Cloudy…With a Chance of…Confusion?
Cloud computing is a popular phrase these days, and it can mean different things to people and businesses. Even if you aren’t running a big business, as a consumer you are likely using “The Cloud” in some capacity. Depending on the type of computer or mobile device you have, you may be using one or more of today’s popular services. These include Google (Drive, Gmail, Calendar, etc.), Office 365/OneDrive, iCloud, Dropbox, etc. Heck, you may be using several of them, and that’s ok!
The Cloud refers to the practice of centralizing computer application software and/or data file storage on a provider’s computers, rather than keeping these locally on your computer. Common functions on our computers and smartphones today, such as backing up pictures, maintaining a calendar, and even email, usually involve the Cloud in some way.
Why Did This Cloud Roll In?
Not long ago, it was common for one person to have just one main computer in his/her life. Today, in addition to a main computer at home or work, we may each have a smartphone or tablet. We expect all of these devices to provide us up-to-date access to our data. Earlier generations of mobile devices required us to connect them via cables to our computers in order to synchronize them (remember the old PDA’s?!). Today, when our computer and mobile devices are set up correctly, cloud services store our email, contacts, calendars, documents, notes, pictures, etc. This way, it doesn’t matter which device we access them from; we can always expect them to be up-to-date. If our device is damaged, cloud services can ensure that we don’t lose our important information with it. In addition, these services often provide sharing capability, allowing us to share and edit documents with others in real-time.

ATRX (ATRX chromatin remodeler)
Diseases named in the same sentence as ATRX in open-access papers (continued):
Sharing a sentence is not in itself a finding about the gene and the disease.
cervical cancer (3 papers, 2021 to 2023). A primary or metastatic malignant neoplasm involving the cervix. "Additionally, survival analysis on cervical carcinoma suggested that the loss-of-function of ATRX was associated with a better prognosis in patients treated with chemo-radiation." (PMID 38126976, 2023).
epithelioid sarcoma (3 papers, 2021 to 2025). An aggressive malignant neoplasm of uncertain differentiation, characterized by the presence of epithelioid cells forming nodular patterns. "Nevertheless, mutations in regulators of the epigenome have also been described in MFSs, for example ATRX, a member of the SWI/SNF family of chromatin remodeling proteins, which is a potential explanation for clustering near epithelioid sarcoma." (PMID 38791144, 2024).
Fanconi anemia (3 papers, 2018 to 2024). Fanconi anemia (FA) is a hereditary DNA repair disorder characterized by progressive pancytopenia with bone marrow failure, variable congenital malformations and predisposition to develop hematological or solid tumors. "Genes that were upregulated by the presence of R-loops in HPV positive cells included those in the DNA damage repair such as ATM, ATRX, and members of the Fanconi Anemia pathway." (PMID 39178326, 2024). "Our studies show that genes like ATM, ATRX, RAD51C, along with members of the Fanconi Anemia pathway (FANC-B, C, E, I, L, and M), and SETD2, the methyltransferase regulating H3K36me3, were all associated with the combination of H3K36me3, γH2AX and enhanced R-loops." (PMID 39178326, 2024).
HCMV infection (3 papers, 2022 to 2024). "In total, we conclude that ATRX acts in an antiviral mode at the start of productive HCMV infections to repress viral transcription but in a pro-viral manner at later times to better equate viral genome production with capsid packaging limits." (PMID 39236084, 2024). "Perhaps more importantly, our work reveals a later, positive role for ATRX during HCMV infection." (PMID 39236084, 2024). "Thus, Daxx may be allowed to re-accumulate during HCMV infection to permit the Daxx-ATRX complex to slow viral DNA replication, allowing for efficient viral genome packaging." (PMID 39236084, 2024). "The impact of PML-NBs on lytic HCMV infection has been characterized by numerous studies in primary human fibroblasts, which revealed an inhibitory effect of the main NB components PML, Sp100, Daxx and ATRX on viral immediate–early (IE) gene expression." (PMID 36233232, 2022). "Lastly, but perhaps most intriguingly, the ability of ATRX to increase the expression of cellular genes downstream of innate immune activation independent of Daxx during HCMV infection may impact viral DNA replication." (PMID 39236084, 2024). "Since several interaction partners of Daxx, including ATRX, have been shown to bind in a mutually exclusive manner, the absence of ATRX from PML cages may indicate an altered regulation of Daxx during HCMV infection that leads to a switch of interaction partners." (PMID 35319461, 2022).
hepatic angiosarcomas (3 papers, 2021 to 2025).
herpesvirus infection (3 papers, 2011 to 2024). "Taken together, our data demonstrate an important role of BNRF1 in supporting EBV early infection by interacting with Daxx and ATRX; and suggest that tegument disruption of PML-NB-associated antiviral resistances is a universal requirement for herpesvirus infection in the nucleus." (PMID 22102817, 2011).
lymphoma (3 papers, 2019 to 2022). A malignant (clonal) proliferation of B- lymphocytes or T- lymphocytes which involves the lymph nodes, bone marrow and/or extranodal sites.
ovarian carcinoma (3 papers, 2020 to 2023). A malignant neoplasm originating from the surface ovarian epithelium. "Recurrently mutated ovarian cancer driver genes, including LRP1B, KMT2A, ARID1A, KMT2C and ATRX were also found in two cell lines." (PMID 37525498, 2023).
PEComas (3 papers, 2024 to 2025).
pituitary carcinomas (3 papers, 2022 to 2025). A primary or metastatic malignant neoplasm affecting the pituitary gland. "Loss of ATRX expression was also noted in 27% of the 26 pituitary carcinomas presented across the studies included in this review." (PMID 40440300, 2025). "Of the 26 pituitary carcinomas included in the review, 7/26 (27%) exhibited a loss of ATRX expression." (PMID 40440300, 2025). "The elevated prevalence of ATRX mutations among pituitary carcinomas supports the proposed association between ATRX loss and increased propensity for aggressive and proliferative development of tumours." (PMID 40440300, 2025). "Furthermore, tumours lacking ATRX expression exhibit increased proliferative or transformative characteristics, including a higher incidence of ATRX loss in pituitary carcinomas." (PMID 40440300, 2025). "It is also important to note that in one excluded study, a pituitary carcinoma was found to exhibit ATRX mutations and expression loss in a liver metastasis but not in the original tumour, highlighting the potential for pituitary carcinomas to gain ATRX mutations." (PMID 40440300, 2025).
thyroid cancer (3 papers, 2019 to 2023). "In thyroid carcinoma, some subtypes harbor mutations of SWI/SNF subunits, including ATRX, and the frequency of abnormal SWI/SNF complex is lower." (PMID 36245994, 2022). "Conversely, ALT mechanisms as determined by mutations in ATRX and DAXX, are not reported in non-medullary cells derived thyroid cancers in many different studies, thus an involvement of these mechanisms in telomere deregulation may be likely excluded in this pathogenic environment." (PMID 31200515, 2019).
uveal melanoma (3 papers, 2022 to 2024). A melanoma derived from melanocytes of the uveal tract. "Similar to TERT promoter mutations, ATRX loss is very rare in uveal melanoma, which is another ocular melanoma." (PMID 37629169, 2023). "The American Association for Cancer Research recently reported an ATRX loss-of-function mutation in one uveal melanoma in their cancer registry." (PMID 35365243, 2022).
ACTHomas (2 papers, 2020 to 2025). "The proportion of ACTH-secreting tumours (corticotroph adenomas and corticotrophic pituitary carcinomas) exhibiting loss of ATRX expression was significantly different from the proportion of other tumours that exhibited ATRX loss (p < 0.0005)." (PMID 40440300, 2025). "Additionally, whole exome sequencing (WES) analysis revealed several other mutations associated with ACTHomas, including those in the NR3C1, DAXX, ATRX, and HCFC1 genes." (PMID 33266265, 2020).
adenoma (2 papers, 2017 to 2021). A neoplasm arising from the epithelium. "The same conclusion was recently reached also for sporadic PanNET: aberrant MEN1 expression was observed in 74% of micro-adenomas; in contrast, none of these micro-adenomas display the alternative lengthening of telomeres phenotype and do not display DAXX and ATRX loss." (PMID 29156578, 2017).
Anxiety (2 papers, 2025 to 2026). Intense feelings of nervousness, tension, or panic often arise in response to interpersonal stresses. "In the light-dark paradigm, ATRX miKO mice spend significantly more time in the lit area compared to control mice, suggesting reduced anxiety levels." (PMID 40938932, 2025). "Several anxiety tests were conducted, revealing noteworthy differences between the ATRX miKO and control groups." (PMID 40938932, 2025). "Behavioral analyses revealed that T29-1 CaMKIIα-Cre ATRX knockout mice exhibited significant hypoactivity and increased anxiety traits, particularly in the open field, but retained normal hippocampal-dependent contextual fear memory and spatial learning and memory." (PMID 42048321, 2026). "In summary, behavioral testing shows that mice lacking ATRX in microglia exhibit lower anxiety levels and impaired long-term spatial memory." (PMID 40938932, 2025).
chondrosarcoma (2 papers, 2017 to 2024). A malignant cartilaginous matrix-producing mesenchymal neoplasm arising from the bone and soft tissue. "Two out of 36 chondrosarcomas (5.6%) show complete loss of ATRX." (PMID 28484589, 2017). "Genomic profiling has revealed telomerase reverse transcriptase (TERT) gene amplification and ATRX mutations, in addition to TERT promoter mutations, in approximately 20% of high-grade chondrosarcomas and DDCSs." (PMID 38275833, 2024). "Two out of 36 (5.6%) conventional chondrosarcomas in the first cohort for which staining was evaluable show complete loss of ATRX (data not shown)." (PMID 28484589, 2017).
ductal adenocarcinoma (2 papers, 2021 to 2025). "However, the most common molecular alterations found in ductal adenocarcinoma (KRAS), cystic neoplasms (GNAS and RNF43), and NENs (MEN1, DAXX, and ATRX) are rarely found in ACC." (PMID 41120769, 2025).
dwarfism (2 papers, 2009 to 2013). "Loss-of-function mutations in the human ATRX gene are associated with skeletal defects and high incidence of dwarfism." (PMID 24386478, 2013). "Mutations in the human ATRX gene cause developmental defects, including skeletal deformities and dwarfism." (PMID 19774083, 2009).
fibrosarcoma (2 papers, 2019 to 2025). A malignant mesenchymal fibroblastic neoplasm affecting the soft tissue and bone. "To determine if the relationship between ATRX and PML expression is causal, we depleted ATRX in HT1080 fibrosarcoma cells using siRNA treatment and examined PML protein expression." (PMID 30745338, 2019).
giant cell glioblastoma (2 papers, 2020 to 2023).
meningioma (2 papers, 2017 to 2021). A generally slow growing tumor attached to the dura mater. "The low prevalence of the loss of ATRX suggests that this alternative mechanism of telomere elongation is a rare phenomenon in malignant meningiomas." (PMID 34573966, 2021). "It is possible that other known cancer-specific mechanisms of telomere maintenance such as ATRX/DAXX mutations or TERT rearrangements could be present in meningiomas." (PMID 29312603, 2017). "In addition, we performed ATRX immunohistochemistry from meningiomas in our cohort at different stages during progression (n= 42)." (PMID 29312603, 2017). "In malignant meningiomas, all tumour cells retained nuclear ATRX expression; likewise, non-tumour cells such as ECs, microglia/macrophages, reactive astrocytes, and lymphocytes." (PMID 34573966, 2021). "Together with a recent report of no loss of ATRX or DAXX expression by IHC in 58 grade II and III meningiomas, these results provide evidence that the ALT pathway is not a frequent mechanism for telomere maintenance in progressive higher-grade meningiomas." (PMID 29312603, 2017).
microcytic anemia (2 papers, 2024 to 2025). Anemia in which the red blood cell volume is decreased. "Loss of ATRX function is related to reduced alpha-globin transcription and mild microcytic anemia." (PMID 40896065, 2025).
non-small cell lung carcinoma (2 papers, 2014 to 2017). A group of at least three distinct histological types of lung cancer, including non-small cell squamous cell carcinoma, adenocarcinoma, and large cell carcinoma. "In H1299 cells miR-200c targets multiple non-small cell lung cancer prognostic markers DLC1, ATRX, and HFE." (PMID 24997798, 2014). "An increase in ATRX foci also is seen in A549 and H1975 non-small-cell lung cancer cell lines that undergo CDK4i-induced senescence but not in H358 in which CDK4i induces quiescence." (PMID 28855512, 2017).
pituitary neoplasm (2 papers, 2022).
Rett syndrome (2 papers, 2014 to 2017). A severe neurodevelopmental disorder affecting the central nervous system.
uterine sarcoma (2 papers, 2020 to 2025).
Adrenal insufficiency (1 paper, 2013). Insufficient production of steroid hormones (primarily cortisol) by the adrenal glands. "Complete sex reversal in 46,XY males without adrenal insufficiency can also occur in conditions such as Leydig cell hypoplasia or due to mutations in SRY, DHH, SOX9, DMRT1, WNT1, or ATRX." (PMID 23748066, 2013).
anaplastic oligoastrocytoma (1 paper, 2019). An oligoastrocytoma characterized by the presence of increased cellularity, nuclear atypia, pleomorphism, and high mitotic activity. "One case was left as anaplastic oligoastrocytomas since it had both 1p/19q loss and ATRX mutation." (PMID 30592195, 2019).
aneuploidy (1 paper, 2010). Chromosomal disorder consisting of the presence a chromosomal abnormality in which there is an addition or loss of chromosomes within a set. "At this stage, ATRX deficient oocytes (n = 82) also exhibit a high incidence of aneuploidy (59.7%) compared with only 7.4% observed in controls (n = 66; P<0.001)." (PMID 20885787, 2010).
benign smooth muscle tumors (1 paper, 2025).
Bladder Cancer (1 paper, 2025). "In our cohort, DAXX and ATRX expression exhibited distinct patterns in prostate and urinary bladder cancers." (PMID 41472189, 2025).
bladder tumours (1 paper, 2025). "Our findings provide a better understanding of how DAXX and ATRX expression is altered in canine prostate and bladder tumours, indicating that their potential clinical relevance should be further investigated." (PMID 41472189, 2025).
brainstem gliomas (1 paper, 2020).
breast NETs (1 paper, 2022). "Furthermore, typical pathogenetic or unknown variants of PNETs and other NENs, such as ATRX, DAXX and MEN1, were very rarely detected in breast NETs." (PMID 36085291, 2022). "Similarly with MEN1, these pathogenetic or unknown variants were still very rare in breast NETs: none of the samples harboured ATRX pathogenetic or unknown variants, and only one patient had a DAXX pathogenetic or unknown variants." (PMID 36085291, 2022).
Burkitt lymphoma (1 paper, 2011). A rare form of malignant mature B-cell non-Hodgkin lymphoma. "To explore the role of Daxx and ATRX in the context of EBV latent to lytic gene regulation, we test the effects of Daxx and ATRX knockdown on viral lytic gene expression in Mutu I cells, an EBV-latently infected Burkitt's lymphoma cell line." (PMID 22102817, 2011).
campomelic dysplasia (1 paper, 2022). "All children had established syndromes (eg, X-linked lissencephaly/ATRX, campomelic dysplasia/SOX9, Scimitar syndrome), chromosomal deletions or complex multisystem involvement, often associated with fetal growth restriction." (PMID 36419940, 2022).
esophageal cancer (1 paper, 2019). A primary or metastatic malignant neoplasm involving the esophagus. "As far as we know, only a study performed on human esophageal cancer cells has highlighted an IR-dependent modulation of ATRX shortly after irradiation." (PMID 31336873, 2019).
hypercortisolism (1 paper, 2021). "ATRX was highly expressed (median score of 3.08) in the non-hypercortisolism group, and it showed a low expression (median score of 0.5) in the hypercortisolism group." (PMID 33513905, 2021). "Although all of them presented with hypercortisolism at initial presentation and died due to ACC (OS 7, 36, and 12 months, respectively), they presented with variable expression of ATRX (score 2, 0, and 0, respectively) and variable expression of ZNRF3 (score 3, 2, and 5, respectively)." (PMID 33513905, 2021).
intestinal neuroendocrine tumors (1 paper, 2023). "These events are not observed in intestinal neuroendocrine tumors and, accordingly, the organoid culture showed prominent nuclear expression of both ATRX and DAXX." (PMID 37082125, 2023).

The Parting of the Clouds
So, in this case, the Clouds are not ominous! If you’d like to know more, and ensure that you’re using cloud services the right way for your situation and device(s), please reach out.